PHOENIX — Tymes Marsh says since the day his three-year-old son Wes was born, he's been documenting every memory. From the trip home from the hospital to his first steps, even swim lessons.
"One day I was hoping that when he got older, I could show him how much I cared about him and how much I love him," said Marsh.
Now, Marsh is doing everything to still get that chance. The father says he got a call from his bank in February, flagging some suspicious activity on his debit card. Marsh says that's when he realized one of his two backpacks were missing. Inside, his wallet and a hard drive containing thousands of photos and videos, years of memories he's collected and stored of his son.
Marsh believes someone opened up his passenger car door, which he says could have been unlocked, and took the backpack lying in plain sight.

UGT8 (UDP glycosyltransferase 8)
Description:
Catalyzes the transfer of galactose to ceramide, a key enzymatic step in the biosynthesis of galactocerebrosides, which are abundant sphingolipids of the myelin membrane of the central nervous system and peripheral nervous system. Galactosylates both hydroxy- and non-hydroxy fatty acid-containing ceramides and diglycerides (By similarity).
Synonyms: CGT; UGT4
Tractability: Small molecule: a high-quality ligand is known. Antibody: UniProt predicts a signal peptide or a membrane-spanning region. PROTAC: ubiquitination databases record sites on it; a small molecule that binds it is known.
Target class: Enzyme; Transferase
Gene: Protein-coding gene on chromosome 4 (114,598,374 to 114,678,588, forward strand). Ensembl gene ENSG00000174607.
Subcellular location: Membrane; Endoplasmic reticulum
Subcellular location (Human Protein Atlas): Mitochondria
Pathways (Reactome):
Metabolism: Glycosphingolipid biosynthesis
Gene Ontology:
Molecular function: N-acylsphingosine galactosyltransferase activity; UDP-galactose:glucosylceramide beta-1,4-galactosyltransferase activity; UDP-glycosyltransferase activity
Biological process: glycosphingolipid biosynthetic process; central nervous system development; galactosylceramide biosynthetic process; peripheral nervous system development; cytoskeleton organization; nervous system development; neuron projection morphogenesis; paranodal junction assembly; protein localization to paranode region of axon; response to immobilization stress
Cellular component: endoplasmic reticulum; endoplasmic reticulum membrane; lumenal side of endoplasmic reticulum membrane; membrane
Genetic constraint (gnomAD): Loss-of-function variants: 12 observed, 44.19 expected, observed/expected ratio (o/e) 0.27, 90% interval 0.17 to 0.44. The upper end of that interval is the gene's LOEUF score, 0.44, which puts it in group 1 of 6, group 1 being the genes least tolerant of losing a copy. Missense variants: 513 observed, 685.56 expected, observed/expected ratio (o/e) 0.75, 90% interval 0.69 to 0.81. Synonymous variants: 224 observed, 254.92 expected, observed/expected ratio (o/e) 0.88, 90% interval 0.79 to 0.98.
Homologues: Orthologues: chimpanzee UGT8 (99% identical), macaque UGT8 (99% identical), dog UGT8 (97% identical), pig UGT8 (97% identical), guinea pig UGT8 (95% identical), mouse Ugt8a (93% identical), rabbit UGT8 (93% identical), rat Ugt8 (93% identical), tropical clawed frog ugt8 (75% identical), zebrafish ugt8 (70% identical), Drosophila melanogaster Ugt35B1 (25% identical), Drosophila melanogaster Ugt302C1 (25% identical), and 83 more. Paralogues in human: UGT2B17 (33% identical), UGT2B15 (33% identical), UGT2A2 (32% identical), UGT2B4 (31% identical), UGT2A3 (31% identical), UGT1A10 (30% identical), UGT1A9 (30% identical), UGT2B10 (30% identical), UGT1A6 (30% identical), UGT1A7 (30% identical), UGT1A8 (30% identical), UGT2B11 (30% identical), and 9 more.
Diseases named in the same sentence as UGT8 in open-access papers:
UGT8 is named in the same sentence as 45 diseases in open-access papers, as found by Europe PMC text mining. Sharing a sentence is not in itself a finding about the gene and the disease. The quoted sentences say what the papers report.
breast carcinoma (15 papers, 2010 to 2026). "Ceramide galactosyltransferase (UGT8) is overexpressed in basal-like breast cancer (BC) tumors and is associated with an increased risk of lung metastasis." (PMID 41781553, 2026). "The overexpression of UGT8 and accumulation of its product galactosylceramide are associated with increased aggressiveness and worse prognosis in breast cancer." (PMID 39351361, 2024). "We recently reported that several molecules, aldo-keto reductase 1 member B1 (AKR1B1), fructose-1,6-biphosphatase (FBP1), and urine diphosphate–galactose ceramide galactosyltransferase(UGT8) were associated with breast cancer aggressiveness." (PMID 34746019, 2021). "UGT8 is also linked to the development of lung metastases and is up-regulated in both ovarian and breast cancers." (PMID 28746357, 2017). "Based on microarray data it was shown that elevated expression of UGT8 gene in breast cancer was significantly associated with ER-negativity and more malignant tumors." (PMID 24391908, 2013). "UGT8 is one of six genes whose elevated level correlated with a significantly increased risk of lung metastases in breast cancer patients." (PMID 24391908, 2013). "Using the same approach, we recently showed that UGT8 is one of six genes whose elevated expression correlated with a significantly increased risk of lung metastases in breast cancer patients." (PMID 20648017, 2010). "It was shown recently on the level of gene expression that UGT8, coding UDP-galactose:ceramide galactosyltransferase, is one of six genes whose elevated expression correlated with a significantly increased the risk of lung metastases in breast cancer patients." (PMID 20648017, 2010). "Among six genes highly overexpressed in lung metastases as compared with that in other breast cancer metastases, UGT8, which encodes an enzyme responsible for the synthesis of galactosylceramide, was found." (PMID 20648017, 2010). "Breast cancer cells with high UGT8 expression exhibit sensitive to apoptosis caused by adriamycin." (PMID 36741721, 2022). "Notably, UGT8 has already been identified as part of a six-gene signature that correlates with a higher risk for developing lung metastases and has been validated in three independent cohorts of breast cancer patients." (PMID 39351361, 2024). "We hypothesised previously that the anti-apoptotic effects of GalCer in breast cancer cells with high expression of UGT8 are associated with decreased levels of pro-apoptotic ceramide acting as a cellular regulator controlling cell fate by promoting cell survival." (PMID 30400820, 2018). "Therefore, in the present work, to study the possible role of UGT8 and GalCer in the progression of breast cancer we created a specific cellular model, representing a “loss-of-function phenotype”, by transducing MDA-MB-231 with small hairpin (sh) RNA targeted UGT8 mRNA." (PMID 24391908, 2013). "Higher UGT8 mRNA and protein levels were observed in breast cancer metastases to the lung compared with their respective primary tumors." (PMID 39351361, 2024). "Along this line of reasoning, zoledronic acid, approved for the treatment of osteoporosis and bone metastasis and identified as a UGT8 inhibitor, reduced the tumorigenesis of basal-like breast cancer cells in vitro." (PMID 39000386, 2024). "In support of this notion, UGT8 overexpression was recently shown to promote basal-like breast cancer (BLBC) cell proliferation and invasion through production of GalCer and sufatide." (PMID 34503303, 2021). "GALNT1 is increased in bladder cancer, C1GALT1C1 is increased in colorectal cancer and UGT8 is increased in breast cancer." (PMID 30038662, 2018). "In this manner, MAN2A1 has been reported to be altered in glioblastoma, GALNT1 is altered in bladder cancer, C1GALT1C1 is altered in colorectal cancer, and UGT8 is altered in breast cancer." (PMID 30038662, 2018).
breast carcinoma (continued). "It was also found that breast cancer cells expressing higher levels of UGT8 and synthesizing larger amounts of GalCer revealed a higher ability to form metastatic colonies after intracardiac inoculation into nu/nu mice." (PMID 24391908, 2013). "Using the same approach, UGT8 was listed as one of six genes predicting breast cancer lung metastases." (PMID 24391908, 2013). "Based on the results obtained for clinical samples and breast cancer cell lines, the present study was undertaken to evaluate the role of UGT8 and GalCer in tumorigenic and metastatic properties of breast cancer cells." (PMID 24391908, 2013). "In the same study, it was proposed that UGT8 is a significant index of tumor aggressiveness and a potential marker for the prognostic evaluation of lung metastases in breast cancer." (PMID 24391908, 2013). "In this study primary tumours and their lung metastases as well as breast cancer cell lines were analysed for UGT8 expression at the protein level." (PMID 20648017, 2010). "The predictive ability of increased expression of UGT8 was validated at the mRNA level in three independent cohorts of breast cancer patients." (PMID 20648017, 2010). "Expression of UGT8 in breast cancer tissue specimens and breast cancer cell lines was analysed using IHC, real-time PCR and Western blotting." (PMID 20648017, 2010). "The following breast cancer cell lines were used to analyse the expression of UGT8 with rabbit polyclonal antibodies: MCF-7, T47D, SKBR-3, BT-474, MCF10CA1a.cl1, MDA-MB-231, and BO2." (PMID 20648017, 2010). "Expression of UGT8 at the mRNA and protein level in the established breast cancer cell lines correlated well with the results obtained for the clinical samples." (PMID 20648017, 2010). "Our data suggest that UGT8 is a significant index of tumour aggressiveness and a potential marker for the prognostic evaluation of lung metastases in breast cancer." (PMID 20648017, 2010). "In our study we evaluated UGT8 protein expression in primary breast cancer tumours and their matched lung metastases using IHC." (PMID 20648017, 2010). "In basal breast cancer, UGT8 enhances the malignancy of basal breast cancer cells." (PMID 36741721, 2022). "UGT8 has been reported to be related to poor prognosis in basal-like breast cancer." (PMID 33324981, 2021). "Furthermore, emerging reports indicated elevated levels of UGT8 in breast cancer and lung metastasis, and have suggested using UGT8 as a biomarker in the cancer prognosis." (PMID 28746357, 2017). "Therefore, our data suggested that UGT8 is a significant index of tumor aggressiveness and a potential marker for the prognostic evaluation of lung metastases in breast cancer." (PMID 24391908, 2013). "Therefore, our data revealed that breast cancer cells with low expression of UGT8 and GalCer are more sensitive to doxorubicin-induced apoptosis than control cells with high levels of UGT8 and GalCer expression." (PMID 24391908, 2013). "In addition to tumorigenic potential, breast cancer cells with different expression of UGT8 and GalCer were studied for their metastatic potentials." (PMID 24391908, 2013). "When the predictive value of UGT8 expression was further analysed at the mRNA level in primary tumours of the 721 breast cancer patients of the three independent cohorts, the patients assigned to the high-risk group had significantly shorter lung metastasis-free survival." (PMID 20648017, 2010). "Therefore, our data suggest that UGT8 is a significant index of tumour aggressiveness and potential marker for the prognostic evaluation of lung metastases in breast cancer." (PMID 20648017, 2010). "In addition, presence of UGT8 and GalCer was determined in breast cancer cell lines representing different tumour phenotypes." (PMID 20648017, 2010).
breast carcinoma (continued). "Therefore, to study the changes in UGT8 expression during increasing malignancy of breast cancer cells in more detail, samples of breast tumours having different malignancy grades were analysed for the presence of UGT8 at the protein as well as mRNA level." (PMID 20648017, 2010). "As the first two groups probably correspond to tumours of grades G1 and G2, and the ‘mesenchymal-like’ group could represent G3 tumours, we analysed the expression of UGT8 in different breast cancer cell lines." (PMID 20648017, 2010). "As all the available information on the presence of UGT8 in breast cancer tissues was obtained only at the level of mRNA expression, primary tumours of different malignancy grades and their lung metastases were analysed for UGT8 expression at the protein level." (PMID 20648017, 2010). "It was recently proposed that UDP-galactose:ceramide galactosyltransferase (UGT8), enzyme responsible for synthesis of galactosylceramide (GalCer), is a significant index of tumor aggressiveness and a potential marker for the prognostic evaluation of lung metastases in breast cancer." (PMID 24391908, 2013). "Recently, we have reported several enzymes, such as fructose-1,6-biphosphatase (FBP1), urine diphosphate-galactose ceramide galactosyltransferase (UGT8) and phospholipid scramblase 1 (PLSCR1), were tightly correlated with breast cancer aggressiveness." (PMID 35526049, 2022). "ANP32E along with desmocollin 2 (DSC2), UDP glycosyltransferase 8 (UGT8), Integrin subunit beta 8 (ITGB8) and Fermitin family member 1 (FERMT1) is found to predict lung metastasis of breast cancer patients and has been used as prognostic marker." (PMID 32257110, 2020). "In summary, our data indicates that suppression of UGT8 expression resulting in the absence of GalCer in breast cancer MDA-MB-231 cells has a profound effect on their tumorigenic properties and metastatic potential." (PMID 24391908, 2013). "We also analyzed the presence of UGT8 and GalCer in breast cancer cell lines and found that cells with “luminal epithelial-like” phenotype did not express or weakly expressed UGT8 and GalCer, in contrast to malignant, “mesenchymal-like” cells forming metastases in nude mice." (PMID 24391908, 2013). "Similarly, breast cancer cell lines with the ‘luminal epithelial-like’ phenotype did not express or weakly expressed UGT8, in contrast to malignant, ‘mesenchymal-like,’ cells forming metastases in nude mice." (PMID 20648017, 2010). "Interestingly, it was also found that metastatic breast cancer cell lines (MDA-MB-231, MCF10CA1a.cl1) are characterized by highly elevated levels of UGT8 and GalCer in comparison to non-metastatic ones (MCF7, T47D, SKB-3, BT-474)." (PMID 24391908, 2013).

"I thought I took everything out of it," Marsh said. "I shook it and didn't feel anything and just tossed it on the floor."
He called Phoenix police and filed a report, but decided to do his own detective work.
He started tracking charges being made on that missing debit card and pinpointed the date, location and time of at least one made at a Valley gas station. He decided to go there himself, explain his situation, and made it out with a copy of the store's surveillance video. A man he believes may be the one who not only stole his debit card but may have his most prized possession, swipes a card at the exact moment his bank said the charge was made.
"We want to get it back," said Marsh. "I don't even care about getting this guy in trouble anymore; it's just, to have those memories are way beyond this guys life."
The Phoenix detective working his case hasn't seen the surveillance video just yet, but he hopes it could lead to identifying the potential suspect and bring him one step closer to getting those precious memories back.